Friday, August 9, 2013

Review: (Vancouver) Riverview High

Archie comics set to music and an improved plot
Riverview High’s storyline makes more sense and is just as funny as Riverdale
by Chris Lane

Riverview High isn’t about Archie Andrews. Of course not, that would be copyright infringement.

Instead it’s about a completely different red-haired kid, Alex (not Archie at all), who can’t decide between the two girls he loves: the blonde girl-next-door, Cathy, and the rich and beautiful brunette, Erica. Alex’s best friend Parker just so happens to love food (hot dogs, not burgers) and get ceaselessly pursued by a girl he can hardly stand.

Whoever they are, the students of Riverview High are just as charming as the more famous Riverdale kids in this spirited homegrown musical.

The three romantic leads, Eric Gow, Alex Gullason and Ranae Miller, are all solid as Alex, Cathy and Erica, respectfully. Miller has just the right poise and attitude for Erica Smodge (a name which made me giggle every time I heard it), the gorgeous rich bitch. Cameron Dunster, playing Alex’s sidekick Parker, has possibly the best voice in the cast – who knew Jughead could sing?

The production was slow to draw me in, but once the supporting cast took centre stage, the play came to life. The best performances come from two of the supporting actors, who fortunately get more and more time onstage as it becomes apparent the main love triangle isn’t the only interesting story at Riverview High. Caleb Di Pomponio makes every one of his scenes delightfully entertaining as the lovably nerdy Dexter, who’s hopelessly in love with Cathy and yet dutifully listens to her talk about Alex instead. Another standout is also hopelessly in love: Michelle Bardach is hilarious and endearing as Esther, who will do almost anything to get Parker’s attention.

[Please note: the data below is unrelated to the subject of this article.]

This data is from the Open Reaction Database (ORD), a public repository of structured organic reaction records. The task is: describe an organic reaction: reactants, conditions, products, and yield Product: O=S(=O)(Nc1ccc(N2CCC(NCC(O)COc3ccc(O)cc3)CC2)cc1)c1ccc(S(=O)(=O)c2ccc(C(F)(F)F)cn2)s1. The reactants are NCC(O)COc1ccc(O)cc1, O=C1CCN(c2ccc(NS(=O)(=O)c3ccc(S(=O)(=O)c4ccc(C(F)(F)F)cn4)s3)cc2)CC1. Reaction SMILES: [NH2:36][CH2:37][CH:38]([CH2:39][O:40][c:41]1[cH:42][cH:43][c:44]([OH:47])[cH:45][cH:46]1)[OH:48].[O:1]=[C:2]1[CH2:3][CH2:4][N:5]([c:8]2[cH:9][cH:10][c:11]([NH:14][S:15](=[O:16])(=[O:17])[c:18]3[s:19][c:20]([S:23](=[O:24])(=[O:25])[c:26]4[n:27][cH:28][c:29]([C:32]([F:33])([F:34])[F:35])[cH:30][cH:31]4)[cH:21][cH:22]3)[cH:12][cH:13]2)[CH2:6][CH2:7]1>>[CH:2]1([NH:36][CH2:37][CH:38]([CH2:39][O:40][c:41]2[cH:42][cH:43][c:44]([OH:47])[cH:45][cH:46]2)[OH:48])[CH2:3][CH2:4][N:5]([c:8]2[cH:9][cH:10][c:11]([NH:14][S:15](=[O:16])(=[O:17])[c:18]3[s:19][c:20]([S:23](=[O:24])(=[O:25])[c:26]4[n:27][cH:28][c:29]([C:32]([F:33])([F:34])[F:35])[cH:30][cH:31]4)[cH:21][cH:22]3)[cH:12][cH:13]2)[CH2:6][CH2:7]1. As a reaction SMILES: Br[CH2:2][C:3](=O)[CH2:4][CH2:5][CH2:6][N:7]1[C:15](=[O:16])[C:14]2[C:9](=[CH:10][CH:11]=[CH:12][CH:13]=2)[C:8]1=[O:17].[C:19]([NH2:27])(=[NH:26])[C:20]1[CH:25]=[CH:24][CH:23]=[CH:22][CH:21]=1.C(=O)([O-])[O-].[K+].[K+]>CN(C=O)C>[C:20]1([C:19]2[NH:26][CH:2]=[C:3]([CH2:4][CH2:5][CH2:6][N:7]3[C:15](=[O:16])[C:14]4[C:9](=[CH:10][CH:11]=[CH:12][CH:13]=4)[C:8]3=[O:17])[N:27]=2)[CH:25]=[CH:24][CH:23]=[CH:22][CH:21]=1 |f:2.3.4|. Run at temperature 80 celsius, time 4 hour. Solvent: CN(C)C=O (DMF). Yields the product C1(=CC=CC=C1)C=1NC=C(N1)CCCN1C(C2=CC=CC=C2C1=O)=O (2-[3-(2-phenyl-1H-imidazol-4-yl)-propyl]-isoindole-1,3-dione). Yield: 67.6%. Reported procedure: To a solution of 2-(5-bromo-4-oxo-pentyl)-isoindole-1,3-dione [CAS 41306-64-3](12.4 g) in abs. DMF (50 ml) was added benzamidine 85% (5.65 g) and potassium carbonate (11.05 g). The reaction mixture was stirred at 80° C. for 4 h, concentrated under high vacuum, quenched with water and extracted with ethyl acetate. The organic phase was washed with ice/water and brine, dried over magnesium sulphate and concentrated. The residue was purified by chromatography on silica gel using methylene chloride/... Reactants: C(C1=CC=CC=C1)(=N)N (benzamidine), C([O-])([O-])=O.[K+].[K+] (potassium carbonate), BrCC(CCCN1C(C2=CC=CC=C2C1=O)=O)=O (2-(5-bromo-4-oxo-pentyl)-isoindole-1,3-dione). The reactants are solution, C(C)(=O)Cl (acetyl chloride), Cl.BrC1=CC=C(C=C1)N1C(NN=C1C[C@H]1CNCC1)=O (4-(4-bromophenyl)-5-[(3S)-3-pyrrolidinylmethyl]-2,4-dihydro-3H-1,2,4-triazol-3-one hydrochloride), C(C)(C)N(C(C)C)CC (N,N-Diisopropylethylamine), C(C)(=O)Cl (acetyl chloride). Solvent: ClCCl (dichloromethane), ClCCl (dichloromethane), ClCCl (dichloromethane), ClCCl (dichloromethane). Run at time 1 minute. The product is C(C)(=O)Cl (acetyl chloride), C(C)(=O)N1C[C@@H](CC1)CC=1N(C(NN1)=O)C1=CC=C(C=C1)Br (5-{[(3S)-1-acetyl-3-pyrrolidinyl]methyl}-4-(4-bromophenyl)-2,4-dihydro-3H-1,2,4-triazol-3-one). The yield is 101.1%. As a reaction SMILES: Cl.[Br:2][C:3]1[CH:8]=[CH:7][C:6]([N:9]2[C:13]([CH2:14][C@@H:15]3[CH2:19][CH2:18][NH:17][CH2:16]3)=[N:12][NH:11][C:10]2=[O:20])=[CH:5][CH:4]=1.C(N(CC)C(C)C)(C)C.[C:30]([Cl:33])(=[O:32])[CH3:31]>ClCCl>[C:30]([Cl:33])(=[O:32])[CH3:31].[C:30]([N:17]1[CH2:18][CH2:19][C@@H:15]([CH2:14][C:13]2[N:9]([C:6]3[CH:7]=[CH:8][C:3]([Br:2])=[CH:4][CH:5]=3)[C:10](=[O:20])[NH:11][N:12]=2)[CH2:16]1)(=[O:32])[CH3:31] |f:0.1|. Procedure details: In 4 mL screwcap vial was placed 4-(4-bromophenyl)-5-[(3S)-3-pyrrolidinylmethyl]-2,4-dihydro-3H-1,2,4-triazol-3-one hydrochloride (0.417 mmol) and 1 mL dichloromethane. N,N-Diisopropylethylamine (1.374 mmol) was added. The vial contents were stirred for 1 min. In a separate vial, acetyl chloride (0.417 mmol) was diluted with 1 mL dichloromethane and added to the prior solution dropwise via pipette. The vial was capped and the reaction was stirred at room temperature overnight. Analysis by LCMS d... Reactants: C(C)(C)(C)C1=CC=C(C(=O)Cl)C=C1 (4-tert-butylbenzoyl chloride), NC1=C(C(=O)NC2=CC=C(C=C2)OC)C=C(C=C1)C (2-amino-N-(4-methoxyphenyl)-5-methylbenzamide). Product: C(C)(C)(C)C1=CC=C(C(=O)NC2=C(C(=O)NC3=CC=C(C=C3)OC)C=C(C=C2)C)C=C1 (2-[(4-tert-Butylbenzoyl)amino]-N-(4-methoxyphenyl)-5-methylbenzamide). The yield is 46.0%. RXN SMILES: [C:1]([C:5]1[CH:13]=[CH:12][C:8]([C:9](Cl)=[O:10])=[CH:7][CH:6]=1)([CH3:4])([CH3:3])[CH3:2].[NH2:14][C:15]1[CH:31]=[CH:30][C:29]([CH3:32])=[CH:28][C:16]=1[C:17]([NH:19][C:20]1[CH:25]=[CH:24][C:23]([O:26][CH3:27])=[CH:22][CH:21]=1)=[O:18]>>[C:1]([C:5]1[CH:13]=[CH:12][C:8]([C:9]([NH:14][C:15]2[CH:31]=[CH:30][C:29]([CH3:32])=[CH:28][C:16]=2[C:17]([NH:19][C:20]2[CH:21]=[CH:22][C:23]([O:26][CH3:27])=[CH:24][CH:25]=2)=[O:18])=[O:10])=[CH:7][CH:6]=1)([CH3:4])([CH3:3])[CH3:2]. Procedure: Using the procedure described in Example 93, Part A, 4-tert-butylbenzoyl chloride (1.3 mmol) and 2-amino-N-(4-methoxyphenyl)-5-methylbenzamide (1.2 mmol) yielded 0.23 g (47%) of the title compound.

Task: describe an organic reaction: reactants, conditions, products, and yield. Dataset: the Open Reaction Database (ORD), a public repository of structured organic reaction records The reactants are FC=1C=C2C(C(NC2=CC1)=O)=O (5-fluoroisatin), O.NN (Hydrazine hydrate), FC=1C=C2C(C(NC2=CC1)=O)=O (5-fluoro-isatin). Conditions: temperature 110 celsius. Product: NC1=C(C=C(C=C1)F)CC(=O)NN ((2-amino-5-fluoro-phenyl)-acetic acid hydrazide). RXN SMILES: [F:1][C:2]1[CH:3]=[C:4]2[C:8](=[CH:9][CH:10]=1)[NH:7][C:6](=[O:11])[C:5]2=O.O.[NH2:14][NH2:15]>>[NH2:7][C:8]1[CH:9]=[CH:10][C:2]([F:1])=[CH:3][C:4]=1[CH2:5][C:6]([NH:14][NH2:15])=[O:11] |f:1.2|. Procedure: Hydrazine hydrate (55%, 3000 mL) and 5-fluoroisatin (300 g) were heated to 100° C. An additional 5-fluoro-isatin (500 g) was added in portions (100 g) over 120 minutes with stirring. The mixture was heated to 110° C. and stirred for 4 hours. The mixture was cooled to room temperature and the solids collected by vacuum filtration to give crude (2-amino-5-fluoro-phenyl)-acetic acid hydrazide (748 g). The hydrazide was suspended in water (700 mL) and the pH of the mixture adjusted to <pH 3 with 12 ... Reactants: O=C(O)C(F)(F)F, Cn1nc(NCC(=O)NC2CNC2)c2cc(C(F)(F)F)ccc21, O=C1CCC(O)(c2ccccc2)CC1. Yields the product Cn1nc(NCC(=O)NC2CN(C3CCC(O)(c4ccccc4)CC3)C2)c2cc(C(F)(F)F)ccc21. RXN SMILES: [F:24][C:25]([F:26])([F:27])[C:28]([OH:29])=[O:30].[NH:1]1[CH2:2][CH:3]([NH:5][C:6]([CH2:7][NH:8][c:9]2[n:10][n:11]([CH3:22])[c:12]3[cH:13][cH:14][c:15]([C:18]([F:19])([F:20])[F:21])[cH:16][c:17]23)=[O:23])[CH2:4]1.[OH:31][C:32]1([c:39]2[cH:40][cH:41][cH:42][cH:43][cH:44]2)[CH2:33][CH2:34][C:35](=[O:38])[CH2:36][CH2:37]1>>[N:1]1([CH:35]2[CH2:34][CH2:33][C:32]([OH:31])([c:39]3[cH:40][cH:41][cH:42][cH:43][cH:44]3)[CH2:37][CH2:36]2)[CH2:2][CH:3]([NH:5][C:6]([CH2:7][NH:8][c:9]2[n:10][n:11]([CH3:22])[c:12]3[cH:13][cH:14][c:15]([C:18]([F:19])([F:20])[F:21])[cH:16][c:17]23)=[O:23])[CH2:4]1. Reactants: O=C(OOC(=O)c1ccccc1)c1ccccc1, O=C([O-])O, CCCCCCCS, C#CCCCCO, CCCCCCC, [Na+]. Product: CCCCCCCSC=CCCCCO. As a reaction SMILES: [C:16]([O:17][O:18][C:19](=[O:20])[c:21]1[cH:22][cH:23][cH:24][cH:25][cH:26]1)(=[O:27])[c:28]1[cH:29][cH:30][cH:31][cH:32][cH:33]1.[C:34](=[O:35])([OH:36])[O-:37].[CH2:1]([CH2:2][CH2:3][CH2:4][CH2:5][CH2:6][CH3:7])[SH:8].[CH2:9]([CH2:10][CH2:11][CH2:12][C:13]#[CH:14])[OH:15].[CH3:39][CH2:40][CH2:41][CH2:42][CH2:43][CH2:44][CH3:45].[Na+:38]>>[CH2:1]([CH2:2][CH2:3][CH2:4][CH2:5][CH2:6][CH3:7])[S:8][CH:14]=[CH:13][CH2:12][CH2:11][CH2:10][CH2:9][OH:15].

Unlike that completely unrelated comic strip, Riverview High has an actual ending, and it’s completely different from how the Archie comics usually turned out. Playwright Angela Wong has written an alternate story of how things really should have ended for a guy who tries to date two girls at once. Her play adds depth to some stock characters, but still brings plenty of camp fun to the stage, as well as witty references to the comic books.

The catchy music by Stewart Yu is surprisingly polished for a play that just last year was a Fringe show. But perhaps that just goes to show what gems can be found at Fringe.

The young cast and crew makes up for lack of experience with a whole lot of heart and infectious energy, and the large cast certainly does justice to the fresh and funny script.

Riverview High, directed by Mike Mackenzie, is playing at the Firehall Arts Centre from August 7 to 24.

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